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Bells to ring out in tribute to Knaresborough's fallen soldiers

11 men from the town died on the first day of the battle of the Somme in 1916
11 men from the town died on the first day of the battle of the Somme in 1916

Church bells are to ring out in honour of each Knaresborough soldier who died on the first day of fighting on the fields of the Somme.

Organised by the Knaresborough Ringers the memorial at St John the Baptist Church on July, 1 will see a number of short bell rings every 15 minutes to remember the 11 men from the town who died during the battle of the Somme in 1916.

The group normally holds events for Armistice Day, July 11, but wished to organise a special event for these soldiers. Derrick McRobert of the group said that with the population of the town numbering only close to 5,5,00 the loss of life that day was devastating.

He said: “The end of World War One is major event to mark and must have been a dreadful time for so many people, with many people left behind after battles like the Somme.

“We thought that with Knaresborough losing so many people from the town that day it was important to mark it in this way.”

It is hoped the memorial will also help draw attention to those whose names are not recorded as having died fighting on the day.

Mr McRobert said: "It must have been devastating to be around at that time, we know about these deaths but you have to think about the people who came away with injuries on that day, survived and then died later. They are not on the lists or memorials for the battle."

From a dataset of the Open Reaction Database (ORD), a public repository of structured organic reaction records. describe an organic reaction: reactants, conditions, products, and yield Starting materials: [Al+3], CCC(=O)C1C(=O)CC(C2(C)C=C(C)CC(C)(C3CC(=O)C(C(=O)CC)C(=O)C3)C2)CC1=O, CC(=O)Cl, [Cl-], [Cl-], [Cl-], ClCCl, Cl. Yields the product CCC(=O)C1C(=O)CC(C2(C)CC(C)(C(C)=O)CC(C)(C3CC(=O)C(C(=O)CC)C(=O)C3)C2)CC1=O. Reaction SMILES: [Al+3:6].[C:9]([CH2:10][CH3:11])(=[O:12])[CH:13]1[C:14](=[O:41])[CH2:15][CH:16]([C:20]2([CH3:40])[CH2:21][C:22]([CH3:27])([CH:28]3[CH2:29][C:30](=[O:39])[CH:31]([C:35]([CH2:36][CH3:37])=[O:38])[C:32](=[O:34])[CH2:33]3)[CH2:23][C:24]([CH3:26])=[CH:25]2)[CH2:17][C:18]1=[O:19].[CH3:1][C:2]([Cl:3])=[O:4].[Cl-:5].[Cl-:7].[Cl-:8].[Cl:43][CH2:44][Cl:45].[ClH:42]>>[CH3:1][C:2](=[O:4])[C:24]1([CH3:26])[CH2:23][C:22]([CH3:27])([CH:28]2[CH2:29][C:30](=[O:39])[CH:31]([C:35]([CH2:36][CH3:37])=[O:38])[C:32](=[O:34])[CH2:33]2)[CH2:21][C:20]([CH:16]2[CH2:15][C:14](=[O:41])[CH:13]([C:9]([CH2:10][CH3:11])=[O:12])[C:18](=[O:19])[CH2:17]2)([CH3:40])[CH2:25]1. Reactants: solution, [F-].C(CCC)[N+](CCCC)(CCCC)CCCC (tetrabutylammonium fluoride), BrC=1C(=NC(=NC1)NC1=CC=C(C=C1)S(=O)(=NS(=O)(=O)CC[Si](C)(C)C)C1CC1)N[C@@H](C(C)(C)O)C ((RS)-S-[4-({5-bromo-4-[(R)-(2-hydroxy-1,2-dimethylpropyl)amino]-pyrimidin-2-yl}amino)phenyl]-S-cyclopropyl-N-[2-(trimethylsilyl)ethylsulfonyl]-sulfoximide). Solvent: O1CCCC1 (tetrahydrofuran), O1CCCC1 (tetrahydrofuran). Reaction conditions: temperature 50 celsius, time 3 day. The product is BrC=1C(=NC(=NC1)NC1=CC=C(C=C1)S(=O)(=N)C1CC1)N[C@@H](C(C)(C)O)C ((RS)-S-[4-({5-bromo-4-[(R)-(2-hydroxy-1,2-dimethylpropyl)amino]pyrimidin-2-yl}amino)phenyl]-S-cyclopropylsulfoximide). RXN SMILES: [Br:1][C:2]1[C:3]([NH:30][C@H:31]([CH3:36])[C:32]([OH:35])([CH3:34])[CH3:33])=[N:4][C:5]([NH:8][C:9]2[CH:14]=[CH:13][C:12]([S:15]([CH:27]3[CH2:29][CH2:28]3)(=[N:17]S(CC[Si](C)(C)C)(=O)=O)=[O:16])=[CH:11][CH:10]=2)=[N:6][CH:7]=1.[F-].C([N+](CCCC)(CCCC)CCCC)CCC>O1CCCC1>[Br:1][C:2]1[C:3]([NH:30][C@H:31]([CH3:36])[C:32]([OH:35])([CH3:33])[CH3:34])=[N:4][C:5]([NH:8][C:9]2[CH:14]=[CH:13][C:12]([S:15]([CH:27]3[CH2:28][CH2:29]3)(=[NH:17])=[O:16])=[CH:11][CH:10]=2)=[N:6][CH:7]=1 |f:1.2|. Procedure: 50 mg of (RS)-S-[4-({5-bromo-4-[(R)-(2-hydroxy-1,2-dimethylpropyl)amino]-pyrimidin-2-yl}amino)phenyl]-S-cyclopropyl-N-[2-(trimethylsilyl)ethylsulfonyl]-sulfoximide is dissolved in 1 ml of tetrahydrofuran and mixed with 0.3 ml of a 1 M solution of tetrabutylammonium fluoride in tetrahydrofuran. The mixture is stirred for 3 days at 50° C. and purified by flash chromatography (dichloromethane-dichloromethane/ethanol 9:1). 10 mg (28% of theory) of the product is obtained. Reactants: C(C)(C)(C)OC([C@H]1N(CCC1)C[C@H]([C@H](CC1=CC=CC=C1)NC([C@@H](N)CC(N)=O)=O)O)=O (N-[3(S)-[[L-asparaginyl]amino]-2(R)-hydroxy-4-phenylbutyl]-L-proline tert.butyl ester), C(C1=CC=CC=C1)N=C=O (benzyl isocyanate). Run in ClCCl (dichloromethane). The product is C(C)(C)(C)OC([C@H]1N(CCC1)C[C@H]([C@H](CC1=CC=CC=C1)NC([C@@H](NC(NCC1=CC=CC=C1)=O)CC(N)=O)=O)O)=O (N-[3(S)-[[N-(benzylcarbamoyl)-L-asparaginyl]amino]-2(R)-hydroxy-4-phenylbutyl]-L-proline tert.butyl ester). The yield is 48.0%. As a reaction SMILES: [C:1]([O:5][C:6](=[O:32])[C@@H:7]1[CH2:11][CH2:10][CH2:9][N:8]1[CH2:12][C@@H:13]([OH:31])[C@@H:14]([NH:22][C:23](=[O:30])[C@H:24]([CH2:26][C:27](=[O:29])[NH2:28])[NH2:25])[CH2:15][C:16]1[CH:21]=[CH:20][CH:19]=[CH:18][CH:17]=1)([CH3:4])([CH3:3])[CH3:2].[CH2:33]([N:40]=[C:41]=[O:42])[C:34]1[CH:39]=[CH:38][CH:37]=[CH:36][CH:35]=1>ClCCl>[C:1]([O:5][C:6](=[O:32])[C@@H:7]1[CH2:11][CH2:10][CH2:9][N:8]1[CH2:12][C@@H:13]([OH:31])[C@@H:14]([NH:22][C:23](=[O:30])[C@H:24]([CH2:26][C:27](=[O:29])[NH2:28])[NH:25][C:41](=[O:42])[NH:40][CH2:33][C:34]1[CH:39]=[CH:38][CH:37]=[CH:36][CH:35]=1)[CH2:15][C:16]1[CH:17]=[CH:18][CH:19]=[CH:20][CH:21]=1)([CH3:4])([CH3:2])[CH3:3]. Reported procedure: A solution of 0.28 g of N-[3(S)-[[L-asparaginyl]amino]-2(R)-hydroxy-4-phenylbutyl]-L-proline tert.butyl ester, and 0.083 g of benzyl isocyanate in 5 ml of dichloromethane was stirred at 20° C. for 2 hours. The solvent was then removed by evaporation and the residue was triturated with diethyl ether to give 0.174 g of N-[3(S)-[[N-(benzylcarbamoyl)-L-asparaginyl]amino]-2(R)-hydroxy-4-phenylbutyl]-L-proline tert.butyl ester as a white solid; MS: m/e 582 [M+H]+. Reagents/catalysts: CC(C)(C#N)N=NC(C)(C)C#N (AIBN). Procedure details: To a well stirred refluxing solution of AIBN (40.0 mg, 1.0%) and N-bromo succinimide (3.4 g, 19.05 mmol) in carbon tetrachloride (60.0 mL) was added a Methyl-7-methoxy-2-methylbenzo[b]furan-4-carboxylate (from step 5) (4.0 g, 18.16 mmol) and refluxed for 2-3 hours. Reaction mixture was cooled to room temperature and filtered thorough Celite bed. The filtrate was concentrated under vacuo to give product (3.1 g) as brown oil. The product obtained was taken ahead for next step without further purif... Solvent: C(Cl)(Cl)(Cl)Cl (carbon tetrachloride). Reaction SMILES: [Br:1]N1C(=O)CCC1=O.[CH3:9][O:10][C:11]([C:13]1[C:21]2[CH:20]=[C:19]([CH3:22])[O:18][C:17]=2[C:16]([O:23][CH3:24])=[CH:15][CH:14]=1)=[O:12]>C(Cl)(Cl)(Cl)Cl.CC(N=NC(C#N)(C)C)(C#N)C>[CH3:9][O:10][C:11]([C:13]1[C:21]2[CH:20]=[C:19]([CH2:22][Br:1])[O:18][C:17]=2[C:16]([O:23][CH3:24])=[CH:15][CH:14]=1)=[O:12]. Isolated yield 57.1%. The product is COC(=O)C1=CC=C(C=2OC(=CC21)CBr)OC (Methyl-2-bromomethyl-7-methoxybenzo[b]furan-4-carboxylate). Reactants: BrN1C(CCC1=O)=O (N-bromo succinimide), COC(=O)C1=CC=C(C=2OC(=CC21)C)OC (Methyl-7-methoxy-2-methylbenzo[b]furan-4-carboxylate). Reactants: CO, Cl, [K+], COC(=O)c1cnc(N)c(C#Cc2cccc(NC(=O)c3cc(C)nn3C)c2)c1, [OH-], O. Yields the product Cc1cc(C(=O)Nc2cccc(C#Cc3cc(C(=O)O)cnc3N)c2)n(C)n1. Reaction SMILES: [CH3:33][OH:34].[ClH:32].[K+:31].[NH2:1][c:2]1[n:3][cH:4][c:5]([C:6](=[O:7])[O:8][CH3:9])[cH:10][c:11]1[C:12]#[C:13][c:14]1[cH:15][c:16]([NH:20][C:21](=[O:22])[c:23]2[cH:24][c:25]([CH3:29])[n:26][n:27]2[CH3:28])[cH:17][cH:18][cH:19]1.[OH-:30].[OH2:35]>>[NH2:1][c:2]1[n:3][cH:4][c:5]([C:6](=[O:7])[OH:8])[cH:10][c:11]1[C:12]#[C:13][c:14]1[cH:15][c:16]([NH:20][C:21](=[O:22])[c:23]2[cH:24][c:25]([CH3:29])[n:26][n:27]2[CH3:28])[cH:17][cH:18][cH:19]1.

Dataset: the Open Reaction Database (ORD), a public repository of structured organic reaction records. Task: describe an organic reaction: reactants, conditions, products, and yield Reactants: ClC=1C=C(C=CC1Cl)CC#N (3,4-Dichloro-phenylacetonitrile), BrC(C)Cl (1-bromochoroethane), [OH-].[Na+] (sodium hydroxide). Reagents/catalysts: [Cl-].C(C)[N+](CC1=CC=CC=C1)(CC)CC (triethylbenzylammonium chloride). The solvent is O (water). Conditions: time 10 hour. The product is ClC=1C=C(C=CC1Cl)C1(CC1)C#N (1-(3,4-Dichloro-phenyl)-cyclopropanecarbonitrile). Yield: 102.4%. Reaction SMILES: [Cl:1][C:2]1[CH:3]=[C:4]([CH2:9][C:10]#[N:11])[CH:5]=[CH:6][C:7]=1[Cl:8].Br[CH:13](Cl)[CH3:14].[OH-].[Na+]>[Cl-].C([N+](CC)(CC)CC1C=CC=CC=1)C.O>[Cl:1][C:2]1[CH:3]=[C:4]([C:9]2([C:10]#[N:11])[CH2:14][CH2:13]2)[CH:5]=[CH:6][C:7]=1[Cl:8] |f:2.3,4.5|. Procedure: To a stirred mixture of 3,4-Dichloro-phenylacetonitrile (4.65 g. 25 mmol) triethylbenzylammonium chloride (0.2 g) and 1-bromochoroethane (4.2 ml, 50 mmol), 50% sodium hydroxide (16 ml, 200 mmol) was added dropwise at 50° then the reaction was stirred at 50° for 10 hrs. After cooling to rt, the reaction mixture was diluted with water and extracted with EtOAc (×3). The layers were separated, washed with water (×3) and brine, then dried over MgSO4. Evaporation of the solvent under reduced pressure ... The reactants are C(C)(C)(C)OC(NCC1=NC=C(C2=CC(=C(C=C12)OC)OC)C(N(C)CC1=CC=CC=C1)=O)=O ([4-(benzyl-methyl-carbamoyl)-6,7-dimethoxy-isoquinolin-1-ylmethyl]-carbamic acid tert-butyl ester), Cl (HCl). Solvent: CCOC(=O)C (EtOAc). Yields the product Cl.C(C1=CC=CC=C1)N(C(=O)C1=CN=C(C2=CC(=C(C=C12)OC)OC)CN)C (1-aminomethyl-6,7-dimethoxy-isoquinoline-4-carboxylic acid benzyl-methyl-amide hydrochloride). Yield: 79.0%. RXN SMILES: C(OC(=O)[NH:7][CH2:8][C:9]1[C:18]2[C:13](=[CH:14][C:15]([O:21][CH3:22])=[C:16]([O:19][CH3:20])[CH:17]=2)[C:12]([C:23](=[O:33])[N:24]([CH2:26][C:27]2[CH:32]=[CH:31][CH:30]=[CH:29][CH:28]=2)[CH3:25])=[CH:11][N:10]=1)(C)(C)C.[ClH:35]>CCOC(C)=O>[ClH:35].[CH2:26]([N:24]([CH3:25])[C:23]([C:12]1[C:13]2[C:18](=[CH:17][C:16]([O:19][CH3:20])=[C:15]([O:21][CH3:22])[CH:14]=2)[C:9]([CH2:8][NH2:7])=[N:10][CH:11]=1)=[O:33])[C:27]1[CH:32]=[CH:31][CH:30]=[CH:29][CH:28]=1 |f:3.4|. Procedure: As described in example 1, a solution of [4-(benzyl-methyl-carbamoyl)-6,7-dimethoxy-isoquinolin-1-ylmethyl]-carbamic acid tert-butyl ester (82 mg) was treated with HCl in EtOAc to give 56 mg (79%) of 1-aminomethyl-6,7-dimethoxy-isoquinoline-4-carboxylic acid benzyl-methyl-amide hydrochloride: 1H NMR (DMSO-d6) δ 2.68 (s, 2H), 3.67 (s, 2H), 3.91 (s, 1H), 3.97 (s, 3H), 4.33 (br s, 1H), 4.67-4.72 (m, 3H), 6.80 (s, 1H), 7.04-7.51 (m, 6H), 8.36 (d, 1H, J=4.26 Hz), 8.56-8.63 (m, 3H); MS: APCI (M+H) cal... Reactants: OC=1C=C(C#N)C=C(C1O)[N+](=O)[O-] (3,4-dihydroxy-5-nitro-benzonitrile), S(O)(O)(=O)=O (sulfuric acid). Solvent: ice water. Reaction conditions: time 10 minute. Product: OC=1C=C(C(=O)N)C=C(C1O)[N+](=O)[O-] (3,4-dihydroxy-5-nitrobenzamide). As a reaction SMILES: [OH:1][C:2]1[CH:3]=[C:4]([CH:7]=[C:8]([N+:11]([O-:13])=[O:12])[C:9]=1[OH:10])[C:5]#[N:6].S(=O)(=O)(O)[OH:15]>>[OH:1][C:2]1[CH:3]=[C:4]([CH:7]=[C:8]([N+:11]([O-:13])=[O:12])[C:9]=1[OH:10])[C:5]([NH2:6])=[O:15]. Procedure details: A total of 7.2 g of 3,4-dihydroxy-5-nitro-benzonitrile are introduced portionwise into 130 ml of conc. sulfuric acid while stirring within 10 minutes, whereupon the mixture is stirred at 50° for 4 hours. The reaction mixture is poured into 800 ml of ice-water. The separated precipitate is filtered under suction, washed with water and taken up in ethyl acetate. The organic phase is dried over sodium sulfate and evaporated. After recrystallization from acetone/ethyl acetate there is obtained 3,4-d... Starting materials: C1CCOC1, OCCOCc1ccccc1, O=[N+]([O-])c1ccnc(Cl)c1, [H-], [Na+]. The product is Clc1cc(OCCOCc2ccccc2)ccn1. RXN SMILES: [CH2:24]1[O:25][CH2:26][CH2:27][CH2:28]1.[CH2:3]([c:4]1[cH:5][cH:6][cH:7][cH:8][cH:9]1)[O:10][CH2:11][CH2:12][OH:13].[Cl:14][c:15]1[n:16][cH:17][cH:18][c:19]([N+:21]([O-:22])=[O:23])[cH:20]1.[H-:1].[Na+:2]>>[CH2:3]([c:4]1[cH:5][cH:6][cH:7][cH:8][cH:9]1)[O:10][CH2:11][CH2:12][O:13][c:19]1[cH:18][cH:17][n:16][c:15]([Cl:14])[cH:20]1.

While paying tribute to the fallen soldiers, the day will see funds raised for the Royal British Legion by the Ringers to support former members of the armed forces and their families.

It is hoped that relatives of the 11 soldiers will join the Ringers for the short tribute in the Ringing Room. Those wishing to join them should email Derrick.mcrobert@live.co.uk

Thanks to the efforts of the local history group at Knaresborough Library details have been collected of the 11 soldiers and are as follows:

Henry Earnest Armstrong aged 24, of Park Avenue. Sergeant, Northumberland Fusiliers

Robert Asdale aged 19, son of Mary Jane Grafton, nee Asdale of Meadley Square. Private, West Yorks.

George Broadbelt, aged 20, of Raw Gap. Corporal, West Yorks.

Ernest Drury aged 24, son of Edward and Mary of Briggate. Lance-corporal, West Yorks, Buried at Mametz.

Gordon Lund DCM, aged 38, son of Henry and Elizabeth of Plompton Mill. Company Sergeant-Major, West Yorks. Buried at Serre Road.

Thomas Luke O’Brien, aged 25, son of Thomas O’Brien of Bowling Green Cottages, Kirkgate. Company Sergeant-Major, West Yorks. Buried at Fricourt.

Harry Powell, son of Mrs Powell of Gracious Street. Private, Durham Light Infantry

Alfred Younger aged 35, husband of Louisa of Union Street. Private, West Yorks

Richard Winn aged 22, is recorded on the Scriven War Memorial. Private West Yorks, buried at Fricourt.

Frederick George Atkin, aged 23, lived with his grandmother Anne Topham in Church Lane before the war. Private, West Yorks. Buried at Mametz.

William Potts, who is recorded as being born in Harrogate and a resident in Knaresborough. No known grave but is recorded at the Thiepval Monument.